legal and political systems do not differ from the rest of the
People's Republic in the geographical mainland. Nonetheless, Hainanese
people still refer to the geographic mainland as "the mainland" and
call its residents "mainlanders". In some coastal provinces such as
Jiangsu , people often call the area of
non-coastal provinces in of Mainland
China as "Inland" (内地).
In Taiwan, the
Kuomintang (KMT, "Chinese Nationalist Party") and its
supporters use the term "mainland" is to refer to the territory of the
Hong Kong and
Macau excluded ). This accords with the KMT
position that _China_ encompasses both sides of the
Since the KMT was the long-time ruling and only party in
2000, and had set up the educational system and taught children the
term since its takeover in 1945, the term has been in mainstream use
and usually has no particular political connotations, since
generations born after the takeover were taught that
Taiwan is part of
Republic of China, and so is mainland China, and that they are
"Chinese ". Government organizations and official and legal documents
in Taiwan, including the Republic of
China Constitution also use "the
mainland" to refer to mainland China, since the ROC government has
never recognized the founding of the PRC and because its Constitution
does not allow the existence of another state within its territory,
constitutional amendments made in the 1990s had to refer to the area
occupied by PRC as "mainland", since it is officially considered still
part of the ROC territory but just enemy occupied. In contrast, the
Democratic Progressive Party (DPP) prefer to
use the term "China" instead, referring to the PRC, to imply that
Taiwan (ROC) is separate from China. Related to this naming and
broader national identity issue, the DPP would also like to amend the
ROC constitution to limit its scope and territorial description to the
Free area of the Republic of
China only and rectify the ROC country
name to "Republic of Taiwan" instead, thereby eliminating the need to
refer to the "mainland area" and "Free Area" altogether.
In 1992, a high-level political meeting between the ROC and PRC was
Hong Kong where what became called the "
1992 Consensus "
developed. This "consensus" essentially reaffirmed that both the ROC
(then under KMT administration) and the PRC agree there is only "one
China " in a definition that covers both sides of
Taiwan Strait, but
they differ on their own interpretation of what that "China" means.
Each interprets and believes _it_ is THE CHINA and has a claim on the
territories held by the other. In this context, the term "Mainland
China" is agreeable to both sides since they both conceive "China" as
including mainland and Taiwan, and therefore need this term to
distinguish the two areas. However, since it was the KMT who came to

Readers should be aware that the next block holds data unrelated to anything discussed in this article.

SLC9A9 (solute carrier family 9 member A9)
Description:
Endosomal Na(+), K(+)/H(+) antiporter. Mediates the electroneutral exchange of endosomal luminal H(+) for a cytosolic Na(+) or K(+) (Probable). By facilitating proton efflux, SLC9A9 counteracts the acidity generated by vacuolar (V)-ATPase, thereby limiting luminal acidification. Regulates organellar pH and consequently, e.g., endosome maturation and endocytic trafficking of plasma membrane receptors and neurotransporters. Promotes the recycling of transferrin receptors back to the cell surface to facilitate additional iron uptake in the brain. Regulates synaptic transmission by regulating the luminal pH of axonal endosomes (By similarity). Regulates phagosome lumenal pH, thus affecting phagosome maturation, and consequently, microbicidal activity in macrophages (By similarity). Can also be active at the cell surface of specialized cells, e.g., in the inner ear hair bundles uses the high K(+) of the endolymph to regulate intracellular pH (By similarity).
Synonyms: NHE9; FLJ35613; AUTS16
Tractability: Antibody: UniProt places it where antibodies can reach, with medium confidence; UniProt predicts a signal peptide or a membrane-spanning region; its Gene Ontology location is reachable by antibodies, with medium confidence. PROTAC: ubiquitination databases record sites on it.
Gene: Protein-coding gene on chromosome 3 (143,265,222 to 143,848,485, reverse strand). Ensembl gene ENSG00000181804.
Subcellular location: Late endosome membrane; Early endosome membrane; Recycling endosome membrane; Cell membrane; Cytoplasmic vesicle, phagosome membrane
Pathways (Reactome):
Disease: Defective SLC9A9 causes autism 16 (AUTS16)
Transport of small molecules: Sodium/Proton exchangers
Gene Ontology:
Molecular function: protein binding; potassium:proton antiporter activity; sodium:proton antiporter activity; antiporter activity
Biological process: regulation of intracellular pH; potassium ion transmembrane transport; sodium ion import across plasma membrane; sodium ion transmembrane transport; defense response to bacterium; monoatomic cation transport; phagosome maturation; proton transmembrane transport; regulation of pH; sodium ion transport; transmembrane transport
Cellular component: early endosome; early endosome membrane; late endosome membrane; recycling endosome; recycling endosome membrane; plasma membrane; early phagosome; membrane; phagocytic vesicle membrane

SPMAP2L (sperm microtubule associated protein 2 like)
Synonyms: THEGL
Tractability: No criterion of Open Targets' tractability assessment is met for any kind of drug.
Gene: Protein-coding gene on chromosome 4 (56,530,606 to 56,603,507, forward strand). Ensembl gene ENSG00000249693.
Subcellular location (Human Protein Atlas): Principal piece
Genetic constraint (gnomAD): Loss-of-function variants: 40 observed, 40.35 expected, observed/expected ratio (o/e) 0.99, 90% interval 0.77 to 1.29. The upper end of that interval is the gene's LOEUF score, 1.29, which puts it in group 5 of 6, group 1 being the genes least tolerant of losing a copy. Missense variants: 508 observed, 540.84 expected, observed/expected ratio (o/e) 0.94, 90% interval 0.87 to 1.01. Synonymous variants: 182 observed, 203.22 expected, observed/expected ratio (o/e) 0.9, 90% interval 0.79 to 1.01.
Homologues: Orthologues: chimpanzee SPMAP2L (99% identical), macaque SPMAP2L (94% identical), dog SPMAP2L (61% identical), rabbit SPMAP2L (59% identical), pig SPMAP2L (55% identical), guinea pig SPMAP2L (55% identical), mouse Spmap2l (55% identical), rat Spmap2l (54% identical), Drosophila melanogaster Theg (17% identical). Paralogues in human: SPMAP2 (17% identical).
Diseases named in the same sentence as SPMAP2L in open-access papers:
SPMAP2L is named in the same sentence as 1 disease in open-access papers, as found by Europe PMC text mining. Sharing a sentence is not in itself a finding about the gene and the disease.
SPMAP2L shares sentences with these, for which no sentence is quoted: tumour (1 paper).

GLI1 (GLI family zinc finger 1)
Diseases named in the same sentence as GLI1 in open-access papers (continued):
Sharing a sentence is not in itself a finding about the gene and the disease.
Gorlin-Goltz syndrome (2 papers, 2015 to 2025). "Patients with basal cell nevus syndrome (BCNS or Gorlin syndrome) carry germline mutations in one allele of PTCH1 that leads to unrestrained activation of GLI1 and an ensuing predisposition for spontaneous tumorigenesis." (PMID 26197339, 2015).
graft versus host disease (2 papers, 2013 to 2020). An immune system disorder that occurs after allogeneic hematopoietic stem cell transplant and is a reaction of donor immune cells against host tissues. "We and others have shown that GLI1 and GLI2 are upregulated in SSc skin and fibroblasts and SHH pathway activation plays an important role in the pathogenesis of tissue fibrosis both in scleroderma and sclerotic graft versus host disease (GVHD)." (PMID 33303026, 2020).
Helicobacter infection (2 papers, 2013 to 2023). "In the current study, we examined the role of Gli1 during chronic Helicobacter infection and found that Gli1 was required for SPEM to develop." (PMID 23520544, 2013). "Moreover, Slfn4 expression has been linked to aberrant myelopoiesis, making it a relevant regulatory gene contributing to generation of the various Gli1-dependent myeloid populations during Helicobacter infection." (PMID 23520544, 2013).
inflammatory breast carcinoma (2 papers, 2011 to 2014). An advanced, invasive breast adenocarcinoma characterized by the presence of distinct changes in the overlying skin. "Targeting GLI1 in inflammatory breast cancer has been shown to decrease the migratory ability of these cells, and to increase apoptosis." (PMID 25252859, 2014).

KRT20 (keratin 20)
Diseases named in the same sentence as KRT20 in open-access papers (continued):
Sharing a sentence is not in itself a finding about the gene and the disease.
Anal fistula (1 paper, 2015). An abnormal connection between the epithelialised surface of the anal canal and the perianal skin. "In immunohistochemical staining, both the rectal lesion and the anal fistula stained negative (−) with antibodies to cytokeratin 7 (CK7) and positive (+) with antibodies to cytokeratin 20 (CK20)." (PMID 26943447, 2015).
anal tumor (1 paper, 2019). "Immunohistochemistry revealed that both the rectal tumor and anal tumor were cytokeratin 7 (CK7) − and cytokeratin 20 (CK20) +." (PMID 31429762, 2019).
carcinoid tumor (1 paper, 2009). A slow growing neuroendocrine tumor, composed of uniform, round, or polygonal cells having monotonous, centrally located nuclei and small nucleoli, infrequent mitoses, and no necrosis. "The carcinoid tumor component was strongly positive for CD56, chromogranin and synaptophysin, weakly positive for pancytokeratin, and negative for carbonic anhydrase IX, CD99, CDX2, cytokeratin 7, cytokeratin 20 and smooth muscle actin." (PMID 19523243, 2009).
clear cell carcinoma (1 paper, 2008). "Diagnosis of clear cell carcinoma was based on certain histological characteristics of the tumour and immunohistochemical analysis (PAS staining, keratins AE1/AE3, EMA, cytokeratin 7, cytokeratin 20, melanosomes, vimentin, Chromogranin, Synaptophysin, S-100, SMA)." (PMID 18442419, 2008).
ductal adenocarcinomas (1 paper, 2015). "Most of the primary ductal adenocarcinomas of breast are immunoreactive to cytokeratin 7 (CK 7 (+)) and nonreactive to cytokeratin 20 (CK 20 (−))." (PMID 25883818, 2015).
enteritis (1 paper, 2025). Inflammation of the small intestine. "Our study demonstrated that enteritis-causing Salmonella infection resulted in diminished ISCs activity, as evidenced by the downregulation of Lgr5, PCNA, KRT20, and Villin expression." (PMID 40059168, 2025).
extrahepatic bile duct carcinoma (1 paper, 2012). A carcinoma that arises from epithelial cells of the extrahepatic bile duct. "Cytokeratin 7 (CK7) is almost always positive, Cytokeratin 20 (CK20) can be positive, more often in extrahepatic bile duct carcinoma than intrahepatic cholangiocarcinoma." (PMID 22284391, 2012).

this consensus with China, the
Pan Green Coalition does not embrace
this term as the
Pan Blue Coalition does.
Taiwan , under the concept of "Mainlander " another comparative
term often used is _waishengren_ (外省人; _wàishěngrén_;
"external province person(s)"), which are the people who immigrated to
Taiwan from mainland
China with the
Kuomintang (KMT) around the end of
Chinese Civil War in 1949, as well as their descendants born in
Taiwan. The status of _waishengren_ in
Taiwan is a divisive political
issue. For many years certain groups of mainlanders were given special
treatment by the KMT government which had imposed martial law on
Taiwan. More recently, pro-
Taiwan independence politicians calling
into question their loyalty and devotion to
Taiwan and pro-Chinese
reunification politicians accusing the pro-independence politicians of
playing identity politics . The term "Mainlander" mostly refers to
_daluren_ (大陆人; 大陸人; _dàlùrén_; "mainland person(s)"),
meaning people who live in mainland China.
After the Republic of China's relocation to Taiwan, the Kuomintang
party-state embued the term _dalu_ with nostalgic overtones,
associating it with "the land of the utopian past childhood".
Schoolchildren were taught slogans like "Counterattack the mainland!"
(反攻大陸！) and "Save our mainland compatriots from the deepest
water and hottest fire!" (拯救大陸同胞于水深火熱之中！).
The Taiwanese were also told that they were the guardians of
Chinese culture until political reunification. However,
Taiwan has led to the rise of voices which
denounced traditional attitudes towards the mainland and the ancestral
home system , pressing for
Desinicization , and
Taiwan cultural independence" (文化台獨). Concurrently, the
Chinese economic reform changed the connotation of "mainland
China" to one of "primitiveness, nativeness, and raw cultural material
for economic gain", as well as condescention because of Taiwan's
comparatively advanced economy. Warlike phrases like "Counterattack